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Embodiment and meaning: Understanding chronic pelvic pain

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The case of chronic pelvic pain in women is presented as an example to explore firstly, the problem of medical knowledge on, and interventions for, chronic pain; secondly, current new developments at the intersection of neuroscience and phenomenology, in particular Varela's proposal for a 'neurophenomenology'; and thirdly, methodological issues of significance for social interpretive sciences to enable their active contribution to this research programme. This paper argues that a non-dualistic concept of embodiment is fundamental to developing understandings of chronic pain, and that contributions from critical phenomenology need to be augmented with analyses from socio-political and cultural research. The social interpretive sciences, to contribute to a fully interdisciplinary neurophenomenology, need a methodology for analysing meanings (particularly narrative) within a theorization of language that is commensurate with critical phenomenological accounts of embodiment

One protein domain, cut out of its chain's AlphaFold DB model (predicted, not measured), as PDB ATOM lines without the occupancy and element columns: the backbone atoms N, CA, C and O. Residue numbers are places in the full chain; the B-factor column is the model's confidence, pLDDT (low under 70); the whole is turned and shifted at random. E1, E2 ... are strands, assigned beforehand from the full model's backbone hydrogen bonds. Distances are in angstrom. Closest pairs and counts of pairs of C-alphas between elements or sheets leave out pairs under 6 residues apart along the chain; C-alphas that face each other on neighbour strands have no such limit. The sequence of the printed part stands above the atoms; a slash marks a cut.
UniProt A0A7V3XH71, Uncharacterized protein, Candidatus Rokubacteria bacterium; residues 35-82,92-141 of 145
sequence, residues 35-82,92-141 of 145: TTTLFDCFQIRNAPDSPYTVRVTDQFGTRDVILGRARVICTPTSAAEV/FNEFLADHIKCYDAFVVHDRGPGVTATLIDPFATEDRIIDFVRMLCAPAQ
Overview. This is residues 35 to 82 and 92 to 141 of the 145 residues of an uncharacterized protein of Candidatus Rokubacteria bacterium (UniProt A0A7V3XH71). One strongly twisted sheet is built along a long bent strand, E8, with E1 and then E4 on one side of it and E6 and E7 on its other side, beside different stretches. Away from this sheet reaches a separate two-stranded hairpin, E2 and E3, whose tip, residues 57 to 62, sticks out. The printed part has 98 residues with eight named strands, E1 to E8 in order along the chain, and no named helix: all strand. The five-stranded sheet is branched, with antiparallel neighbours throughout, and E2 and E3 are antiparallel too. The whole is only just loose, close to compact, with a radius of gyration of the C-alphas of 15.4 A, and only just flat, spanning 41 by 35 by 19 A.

Document Type: Research Article

Affiliations: Social Sciences, University of Canterbury, Private Bag 4800, Christchurch, New Zealand., Email:

Publication date: January 1, 2003


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